Create a spring-boot application with DynamoDB and deploy it to EC2 instance with docker

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Today I am building a spring-boot application to save and read data with dynamoDB. Also gonna talk about how to deploy it to EC2 instance with docker.

Previously I wrote an article on how to create a notification system with AWS resources. This REST API is used to inserting data into DynamoDB as mentioned in that article.

Let’s start.

Spring-boot application

I am not going to explain the Spring boot code in depth. because it is self-explanatory and you can find a lot of articles on how to create spring boot applications with dynamoDB.




Create a DynamoDB client

Configurations are passed as an file like below.

Keep in mind,

When you create an AmazonDynamoDB client, for locally testing use client builder with AWS access key and security key. but when deploying create a client without access key and try to achieve permissions using AWS roles. it is a more secure way of handling the permissions.

Create a Model class

Fields should be annotated with proper Dynamodb annotations.

Controller and Repository

Check the full code in Github.

once you up the service, you can use postman to check whether the REST application is working as expected.


We need to deploy this spring-boot application and test it. We use docker as a packaging mechanism before deploying it to AWS EC2.

First, we need to create a docker image from the source. For that, we need a file called Dockerfile. Here is the sample docker file we use.

FROM openjdk:8
ADD /target/restapp-0.0.1-SNAPSHOT.jar restapp.jar
ENTRYPOINT [ "java", "-jar", "restapp.jar"]

What is the meaning of these commands in Dockerfile? Let’s explore.

  • FROM — Must be the first non-comment instruction in the Dockerfile. This command creates a layer from the Docker image. In our case, we have used openjdk:8 which means this application will run on Java.
  • EXPOSE — Exposing the port for the endpoint. In this example, we have configured 9000.
  • ADD — This command helps to take a source and destination. Normally, the source is your local copy. The COPY command also does same thing, but there is a small difference between the COPY and ADD commands.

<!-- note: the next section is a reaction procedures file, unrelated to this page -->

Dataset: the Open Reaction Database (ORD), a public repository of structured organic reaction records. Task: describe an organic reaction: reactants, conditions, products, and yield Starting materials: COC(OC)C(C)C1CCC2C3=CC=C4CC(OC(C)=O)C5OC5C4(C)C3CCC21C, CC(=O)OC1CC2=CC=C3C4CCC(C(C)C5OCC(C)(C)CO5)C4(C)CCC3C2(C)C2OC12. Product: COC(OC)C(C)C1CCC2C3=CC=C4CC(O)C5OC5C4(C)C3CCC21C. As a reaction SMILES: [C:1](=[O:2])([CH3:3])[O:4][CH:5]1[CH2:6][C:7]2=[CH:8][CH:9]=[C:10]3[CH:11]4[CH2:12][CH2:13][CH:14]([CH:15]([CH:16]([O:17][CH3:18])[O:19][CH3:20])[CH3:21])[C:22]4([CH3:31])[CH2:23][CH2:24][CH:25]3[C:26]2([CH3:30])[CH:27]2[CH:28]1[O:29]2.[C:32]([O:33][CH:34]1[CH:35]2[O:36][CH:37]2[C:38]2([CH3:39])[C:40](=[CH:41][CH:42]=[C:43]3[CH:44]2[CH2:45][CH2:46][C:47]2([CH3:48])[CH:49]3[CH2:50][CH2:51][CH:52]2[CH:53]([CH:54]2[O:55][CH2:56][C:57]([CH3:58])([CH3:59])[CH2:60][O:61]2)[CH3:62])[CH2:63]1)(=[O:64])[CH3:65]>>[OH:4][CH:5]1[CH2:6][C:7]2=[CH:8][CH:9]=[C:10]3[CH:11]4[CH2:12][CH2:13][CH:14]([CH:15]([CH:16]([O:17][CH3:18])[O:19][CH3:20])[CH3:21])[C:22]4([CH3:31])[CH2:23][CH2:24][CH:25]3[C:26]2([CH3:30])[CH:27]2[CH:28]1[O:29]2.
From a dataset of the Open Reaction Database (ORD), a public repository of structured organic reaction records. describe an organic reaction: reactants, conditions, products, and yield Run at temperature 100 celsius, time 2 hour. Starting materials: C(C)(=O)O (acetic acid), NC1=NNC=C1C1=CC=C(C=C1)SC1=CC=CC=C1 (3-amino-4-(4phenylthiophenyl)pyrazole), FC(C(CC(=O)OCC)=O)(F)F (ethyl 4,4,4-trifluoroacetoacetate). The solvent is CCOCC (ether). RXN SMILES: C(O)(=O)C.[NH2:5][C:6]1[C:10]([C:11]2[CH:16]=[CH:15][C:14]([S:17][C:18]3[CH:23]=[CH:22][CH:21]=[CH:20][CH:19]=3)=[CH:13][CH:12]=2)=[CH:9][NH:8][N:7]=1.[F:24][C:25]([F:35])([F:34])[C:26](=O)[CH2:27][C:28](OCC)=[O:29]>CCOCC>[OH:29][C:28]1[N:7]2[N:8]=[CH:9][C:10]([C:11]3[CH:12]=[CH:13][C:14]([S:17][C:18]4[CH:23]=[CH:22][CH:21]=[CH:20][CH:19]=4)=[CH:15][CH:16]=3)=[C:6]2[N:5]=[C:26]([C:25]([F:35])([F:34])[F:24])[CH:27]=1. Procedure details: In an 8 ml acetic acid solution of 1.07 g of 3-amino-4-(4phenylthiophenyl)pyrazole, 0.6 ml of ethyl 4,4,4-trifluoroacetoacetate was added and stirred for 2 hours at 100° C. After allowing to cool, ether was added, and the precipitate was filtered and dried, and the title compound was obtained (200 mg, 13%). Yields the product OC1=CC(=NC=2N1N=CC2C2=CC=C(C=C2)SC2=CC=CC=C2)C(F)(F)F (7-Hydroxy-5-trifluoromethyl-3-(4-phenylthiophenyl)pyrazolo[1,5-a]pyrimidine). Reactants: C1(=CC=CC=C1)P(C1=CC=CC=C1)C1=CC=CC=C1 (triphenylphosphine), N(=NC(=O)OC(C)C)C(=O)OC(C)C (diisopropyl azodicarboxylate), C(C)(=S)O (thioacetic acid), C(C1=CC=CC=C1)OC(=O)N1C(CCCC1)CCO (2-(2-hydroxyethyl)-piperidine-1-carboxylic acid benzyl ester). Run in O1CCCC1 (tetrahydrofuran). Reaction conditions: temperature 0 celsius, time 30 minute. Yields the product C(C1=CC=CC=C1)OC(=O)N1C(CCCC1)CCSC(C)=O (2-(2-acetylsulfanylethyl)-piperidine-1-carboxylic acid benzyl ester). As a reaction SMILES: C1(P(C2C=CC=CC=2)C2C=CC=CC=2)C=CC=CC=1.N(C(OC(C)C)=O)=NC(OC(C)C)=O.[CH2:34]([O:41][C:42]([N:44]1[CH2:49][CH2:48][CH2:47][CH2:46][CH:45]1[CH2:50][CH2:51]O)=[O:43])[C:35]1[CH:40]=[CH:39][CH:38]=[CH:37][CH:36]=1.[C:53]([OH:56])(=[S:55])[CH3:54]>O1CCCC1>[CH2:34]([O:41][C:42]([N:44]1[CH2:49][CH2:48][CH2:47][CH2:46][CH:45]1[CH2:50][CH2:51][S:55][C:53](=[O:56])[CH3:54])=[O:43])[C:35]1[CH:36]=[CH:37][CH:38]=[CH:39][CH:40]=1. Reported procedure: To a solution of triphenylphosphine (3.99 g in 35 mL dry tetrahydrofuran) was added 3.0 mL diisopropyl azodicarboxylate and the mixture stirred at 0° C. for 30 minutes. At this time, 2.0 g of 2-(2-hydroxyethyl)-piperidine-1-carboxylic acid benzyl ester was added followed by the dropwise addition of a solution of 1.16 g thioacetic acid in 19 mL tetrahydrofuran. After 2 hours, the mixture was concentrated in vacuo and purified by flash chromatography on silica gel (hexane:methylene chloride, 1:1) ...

• ENTRYPOINT — It’s similar to CMD, where our command/jar file will be executed.

You only need docker installed in your local machine in order to build the docker image.

docker build -f Dockerfile -t dockerdemo .

Once you build the image, you can check docker images with the following command.

docker images

Let’s check the build image by running it.

docker run -p 80:9000 dockerdemo

You can see the running containers by executing this command.

docker ps

In order to access the docker image in EC2 instance, we need to publish it to commonplace. Docker hub is a place where we can share our docker images.

First, you need to create an account in docker hub and log in to docker hub

docker login --username=yourDockerHubUsername

After you logged in, you can tag the docker images.

docker tag bb38976d03cf yourHubUsername/dockerdata:firstTag

Now you can push your docker image to docker hub.

docker push  yourHubUsername/dockerdat

You can check whether actually it is pushed to the docker hub by logging in.

Create an EC2 instance and launch. You should select a security group that has CLI access.

Login to EC2 instance and install docker. Follow the commands below.

sudo yum update -y
sudo yum install -y docker
sudo service docker start

Run the docker image in a given port. Here application runs on port 80.

docker run -d -p 80:9000 harshasira/restapp:tag

We need to provide a proper security group with access allowing to mentioned ports. Otherwise, it won’t work

Since you want to run docker in the background and service should be up and running even if you close the terminal, run it as a background process -d command is used for that.

Check if it is actually working using postman. Now exposed REST endpoints should work.

That’s it. Now we successfully created a Spring boot app with Dynamodb and deployed it to EC2 instance with docker.

Thanks for reading! (A few 👏 are always appreciated. 😀)

Senior Software Engineer